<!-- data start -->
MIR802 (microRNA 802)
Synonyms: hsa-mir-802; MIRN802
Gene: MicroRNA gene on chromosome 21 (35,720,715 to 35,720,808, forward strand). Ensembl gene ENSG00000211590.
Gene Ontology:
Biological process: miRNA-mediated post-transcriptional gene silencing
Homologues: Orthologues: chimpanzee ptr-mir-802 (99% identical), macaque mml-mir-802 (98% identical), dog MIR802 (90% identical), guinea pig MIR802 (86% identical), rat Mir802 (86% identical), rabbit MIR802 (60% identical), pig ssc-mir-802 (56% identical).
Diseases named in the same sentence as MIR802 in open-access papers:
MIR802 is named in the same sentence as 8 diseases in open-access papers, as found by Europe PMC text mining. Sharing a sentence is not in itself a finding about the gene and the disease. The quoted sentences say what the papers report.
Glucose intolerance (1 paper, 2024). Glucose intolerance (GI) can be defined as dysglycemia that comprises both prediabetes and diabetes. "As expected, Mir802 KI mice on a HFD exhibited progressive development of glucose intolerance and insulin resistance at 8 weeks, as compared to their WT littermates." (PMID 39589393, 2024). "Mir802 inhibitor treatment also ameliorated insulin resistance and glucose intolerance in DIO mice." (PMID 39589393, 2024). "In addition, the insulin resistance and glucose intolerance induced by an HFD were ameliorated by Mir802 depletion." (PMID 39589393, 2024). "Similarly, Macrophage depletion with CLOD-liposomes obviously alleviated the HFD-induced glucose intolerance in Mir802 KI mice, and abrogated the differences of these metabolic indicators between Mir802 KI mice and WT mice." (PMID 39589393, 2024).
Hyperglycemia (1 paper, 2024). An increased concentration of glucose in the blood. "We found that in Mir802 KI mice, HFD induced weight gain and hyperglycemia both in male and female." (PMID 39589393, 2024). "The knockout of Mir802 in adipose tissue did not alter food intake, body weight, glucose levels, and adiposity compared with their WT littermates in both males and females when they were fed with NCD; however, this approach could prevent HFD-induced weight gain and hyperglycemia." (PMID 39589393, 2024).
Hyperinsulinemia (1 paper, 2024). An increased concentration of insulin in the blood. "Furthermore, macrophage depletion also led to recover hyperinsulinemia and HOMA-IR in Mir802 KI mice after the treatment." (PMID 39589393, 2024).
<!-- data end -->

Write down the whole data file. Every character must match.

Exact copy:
MIR802 (microRNA 802)
Synonyms: hsa-mir-802; MIRN802
Gene: MicroRNA gene on chromosome 21 (35,720,715 to 35,720,808, forward strand). Ensembl gene ENSG00000211590.
Gene Ontology:
Biological process: miRNA-mediated post-transcriptional gene silencing
Homologues: Orthologues: chimpanzee ptr-mir-802 (99% identical), macaque mml-mir-802 (98% identical), dog MIR802 (90% identical), guinea pig MIR802 (86% identical), rat Mir802 (86% identical), rabbit MIR802 (60% identical), pig ssc-mir-802 (56% identical).
Diseases named in the same sentence as MIR802 in open-access papers:
MIR802 is named in the same sentence as 8 diseases in open-access papers, as found by Europe PMC text mining. Sharing a sentence is not in itself a finding about the gene and the disease. The quoted sentences say what the papers report.
Glucose intolerance (1 paper, 2024). Glucose intolerance (GI) can be defined as dysglycemia that comprises both prediabetes and diabetes. "As expected, Mir802 KI mice on a HFD exhibited progressive development of glucose intolerance and insulin resistance at 8 weeks, as compared to their WT littermates." (PMID 39589393, 2024). "Mir802 inhibitor treatment also ameliorated insulin resistance and glucose intolerance in DIO mice." (PMID 39589393, 2024). "In addition, the insulin resistance and glucose intolerance induced by an HFD were ameliorated by Mir802 depletion." (PMID 39589393, 2024). "Similarly, Macrophage depletion with CLOD-liposomes obviously alleviated the HFD-induced glucose intolerance in Mir802 KI mice, and abrogated the differences of these metabolic indicators between Mir802 KI mice and WT mice." (PMID 39589393, 2024).
Hyperglycemia (1 paper, 2024). An increased concentration of glucose in the blood. "We found that in Mir802 KI mice, HFD induced weight gain and hyperglycemia both in male and female." (PMID 39589393, 2024). "The knockout of Mir802 in adipose tissue did not alter food intake, body weight, glucose levels, and adiposity compared with their WT littermates in both males and females when they were fed with NCD; however, this approach could prevent HFD-induced weight gain and hyperglycemia." (PMID 39589393, 2024).
Hyperinsulinemia (1 paper, 2024). An increased concentration of insulin in the blood. "Furthermore, macrophage depletion also led to recover hyperinsulinemia and HOMA-IR in Mir802 KI mice after the treatment." (PMID 39589393, 2024).